After the panel, there was a signing outside. If you look through this thread, you'll see that I was tasked with getting a book signed from Elizabeth "Queen of My Shattered Heart" Wein. Warning for BEA attendees: Elizabeth's line was jam packed. There were at least 20 people in front of me and more people kept showing up. We were told to stick a post-it on the title page and one on page 68. Verity fans, you know why. I saw someone in line who had first editions of her Lion Hunters series and let me tell you, I was tempted to grab and run. When my turn came up, I was much calmer than an hour earlier, having learned my lesson. Elizabeth, like Jaclyn, was wonderful. There's always that fear when you meet an author you love that the experience won't live up to the one you've imagined in your mind. My expectations that day were met and exceeded. Elizabeth remembered our Twitter conversation and signed the books accordingly. She also immediately recognized Chachic's name, as Chachic (Chachic's Book Nook) was an early fan and bibliovangelist of her books. Mandee (Vegan YA Nerds), Anna (I Am Here for This), and I had joked about buying these bracelets for one another, so I noticed that Elizabeth also had a similar bracelet. She said her best friend surprised her with it... after she had already bought one for herself.

We had a thirty minute break and decided to rest a bit before heading to Jaclyn's panel, Writing for Teens & Tweens: Sagas & Series.
Have I mentioned how wonderful Jaclyn is already? I love that the moderator knew it too. As she went through Jaclyn's CV (Yale, Cambridge), everyone was a bit awestruck, but Jaclyn demurred that it was all an excuse to put off actually having to practice law. While attending Cambridge, she wrote Feeling Sorry for Celia and made a secret pact with herself to get published before she left London. She sent Celia out to a bunch of publishers but was rejected each time. When her visa ran out and she still hadn't been published, it turned out that "a secret pact with yourself isn't a valid reason to extend your visa." She returned to Sydney and started working in a law firm. She decided to try finding a publisher one last time. She sent her manuscript off and it ended up in the hands of Garth Nix, author of Sabriel. This led to her finding a publisher. The Ashbury/Brookfield books were "an accidental series." After she wrote Finding Cassie Crazy, her sister was the one who wanted to know more about one of the minor characters, Bindy. This led to The Murder of Bindy Mackenzie.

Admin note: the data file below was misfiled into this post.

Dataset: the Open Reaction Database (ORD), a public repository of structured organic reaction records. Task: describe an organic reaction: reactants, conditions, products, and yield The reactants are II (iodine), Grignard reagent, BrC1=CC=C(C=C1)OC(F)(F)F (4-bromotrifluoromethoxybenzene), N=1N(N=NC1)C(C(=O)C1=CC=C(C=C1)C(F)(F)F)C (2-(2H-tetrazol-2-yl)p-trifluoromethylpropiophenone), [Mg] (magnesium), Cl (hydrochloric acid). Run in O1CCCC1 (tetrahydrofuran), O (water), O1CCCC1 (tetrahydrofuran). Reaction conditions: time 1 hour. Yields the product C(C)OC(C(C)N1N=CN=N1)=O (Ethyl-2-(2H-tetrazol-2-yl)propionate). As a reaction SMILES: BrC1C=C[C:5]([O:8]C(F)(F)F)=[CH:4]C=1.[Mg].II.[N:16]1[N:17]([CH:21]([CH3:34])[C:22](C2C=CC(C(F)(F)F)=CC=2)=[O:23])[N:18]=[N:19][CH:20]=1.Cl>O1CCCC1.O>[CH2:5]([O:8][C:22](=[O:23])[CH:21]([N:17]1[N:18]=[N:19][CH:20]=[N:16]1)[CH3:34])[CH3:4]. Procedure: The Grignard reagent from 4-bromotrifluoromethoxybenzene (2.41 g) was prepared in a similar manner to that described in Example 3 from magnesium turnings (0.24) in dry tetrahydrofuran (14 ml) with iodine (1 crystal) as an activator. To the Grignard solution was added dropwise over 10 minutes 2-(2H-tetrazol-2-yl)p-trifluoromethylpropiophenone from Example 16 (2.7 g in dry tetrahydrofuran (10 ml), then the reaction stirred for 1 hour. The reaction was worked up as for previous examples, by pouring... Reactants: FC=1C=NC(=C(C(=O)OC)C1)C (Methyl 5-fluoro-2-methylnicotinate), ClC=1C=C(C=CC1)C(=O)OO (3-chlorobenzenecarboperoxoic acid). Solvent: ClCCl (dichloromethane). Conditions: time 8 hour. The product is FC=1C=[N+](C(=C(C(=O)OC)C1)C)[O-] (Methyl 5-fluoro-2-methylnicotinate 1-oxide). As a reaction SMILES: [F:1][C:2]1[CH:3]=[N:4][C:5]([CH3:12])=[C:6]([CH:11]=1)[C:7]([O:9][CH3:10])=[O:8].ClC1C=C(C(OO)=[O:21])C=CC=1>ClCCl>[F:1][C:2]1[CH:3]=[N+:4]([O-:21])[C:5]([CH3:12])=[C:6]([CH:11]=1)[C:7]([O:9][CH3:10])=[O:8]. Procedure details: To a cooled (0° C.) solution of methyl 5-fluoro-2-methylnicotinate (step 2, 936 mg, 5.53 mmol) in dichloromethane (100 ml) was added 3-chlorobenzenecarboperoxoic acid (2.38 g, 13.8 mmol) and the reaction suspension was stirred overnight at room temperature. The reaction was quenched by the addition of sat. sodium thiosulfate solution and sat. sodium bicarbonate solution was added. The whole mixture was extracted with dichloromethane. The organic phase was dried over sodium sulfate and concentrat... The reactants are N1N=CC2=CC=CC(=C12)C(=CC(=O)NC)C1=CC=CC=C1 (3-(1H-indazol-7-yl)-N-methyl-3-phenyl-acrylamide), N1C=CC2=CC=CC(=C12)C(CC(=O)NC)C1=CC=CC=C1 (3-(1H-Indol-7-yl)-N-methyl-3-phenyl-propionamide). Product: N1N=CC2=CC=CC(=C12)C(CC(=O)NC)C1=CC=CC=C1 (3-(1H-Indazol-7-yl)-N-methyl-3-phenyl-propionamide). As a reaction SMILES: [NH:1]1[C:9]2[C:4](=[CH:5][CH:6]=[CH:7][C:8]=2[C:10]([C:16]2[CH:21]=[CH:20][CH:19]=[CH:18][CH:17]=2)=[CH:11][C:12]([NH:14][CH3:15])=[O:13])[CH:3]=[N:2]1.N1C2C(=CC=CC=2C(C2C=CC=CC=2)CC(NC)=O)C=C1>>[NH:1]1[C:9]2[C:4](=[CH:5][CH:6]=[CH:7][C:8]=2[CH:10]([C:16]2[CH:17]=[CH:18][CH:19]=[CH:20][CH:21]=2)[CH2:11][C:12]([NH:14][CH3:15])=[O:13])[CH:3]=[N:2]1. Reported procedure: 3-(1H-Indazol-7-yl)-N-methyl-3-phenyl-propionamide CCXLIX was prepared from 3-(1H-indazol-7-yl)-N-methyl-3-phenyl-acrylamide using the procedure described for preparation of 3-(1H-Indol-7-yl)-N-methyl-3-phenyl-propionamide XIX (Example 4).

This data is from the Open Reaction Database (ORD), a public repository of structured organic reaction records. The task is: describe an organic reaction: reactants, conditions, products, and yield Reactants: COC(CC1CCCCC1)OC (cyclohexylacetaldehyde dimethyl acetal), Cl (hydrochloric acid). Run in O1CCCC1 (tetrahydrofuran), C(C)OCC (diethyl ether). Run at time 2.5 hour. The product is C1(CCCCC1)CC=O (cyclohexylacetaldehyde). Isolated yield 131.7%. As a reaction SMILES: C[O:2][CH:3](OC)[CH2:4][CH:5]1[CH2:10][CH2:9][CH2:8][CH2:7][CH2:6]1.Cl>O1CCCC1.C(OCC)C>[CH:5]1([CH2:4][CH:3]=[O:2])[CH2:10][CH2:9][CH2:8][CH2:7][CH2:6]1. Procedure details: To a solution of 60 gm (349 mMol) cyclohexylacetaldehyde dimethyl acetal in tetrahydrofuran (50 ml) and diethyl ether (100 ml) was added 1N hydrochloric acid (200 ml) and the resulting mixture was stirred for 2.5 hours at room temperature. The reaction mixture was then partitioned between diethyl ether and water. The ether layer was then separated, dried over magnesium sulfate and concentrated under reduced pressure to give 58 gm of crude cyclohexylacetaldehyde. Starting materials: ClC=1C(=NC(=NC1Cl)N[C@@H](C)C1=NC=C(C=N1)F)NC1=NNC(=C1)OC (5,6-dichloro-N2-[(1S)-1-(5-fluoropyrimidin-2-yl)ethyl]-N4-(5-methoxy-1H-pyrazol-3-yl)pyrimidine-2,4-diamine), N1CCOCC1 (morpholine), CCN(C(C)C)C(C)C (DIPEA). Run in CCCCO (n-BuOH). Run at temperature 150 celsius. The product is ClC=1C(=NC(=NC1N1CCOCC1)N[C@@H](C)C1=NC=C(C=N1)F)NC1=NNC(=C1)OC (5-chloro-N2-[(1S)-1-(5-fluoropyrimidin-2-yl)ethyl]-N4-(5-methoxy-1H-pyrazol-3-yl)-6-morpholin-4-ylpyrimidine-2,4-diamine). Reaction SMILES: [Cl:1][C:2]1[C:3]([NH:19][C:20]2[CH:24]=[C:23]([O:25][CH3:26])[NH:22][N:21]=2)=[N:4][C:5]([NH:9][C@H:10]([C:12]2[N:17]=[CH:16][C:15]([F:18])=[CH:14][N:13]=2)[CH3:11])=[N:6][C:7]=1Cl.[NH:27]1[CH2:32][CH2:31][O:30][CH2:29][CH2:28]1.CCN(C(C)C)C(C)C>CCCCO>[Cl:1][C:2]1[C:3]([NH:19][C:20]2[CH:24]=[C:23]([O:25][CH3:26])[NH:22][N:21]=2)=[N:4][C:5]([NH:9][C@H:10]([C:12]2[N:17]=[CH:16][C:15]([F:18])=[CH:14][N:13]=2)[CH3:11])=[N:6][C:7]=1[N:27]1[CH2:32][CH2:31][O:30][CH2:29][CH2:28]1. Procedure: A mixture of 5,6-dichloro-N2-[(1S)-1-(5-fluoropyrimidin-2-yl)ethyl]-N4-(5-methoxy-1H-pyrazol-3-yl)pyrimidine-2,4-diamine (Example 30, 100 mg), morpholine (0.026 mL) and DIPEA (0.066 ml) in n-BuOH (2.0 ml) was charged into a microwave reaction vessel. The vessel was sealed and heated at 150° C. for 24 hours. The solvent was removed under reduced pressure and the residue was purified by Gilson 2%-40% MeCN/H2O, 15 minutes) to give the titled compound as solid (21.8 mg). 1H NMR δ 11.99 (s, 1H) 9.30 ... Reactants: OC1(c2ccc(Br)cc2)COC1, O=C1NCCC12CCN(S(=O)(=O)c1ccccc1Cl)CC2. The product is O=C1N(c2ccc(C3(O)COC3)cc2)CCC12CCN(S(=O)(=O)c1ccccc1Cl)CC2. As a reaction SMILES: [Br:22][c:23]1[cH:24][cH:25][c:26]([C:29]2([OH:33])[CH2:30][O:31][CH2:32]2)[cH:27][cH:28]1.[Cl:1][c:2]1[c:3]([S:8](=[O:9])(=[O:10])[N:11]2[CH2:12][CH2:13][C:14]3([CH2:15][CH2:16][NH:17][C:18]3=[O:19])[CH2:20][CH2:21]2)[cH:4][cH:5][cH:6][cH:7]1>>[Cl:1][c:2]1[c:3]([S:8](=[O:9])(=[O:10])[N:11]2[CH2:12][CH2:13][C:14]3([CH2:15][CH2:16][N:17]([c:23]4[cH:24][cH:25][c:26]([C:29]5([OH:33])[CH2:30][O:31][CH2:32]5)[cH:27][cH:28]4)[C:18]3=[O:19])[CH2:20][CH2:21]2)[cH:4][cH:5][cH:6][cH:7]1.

Speaking of her sisters, when Jaclyn was 8, she used to write stories. Her younger sister asked her how she came up with them, and Jaclyn told her that there were little fairies under her pillow who told her the stories. When her sister said that she didn't have any fairies, Jaclyn replied that it was because her sister had dark hair whereas she was a blonde. Haha! 

When asked about writing YA, Jaclyn said that she loves children's books for "the imaginative freedom and the imaginative range." She likes adult books because they deal with serious issues. Young adult is a good mix of both. On writing fantasy, Jaclyn said, "What's important is for us (authors) to believe what we're writing." 

She discussed A Corner of White and how she started writing in wintry Montreal, Canada. She said, "Being from Sydney, snow is the most magical thing." On naming the kingdom of Cello, she said that in her research, she found out that the cello is the instrument closest to the human voice. As part of her research, she also bought a cello off eBay and started taking lessons with a "beautiful Polish cellist."

There were some other great topics and Ridley Pearson was also an interesting panelist, but unfortunately, the panel was nearly overshadowed by another participant whose behavior was boorish, disrespectful, and unprofessional. I won't name names because I don't want my fantastic experience with one of my favorite authors to be about someone who is neither. Jaclyn Moriarty, the person who I came to see, was delightful, intelligent, and charming. I'm glad I went to see her earlier in the day because after the panel, I was LIVID.

I will say this: If you're an author on a panel, it's not just about you. Not only are there other authors, there are people in the audience who specifically want to hear those authors. Give them some respect and don't interrupt or YELL OVER THEM. I wish I was kidding.

Anyway, these are the books I was lucky to get signed for myself.
If you ever have the opportunity to hear or meet Jaclyn Moriarty or Elizabeth Wein, RUN. And don't forget to breathe.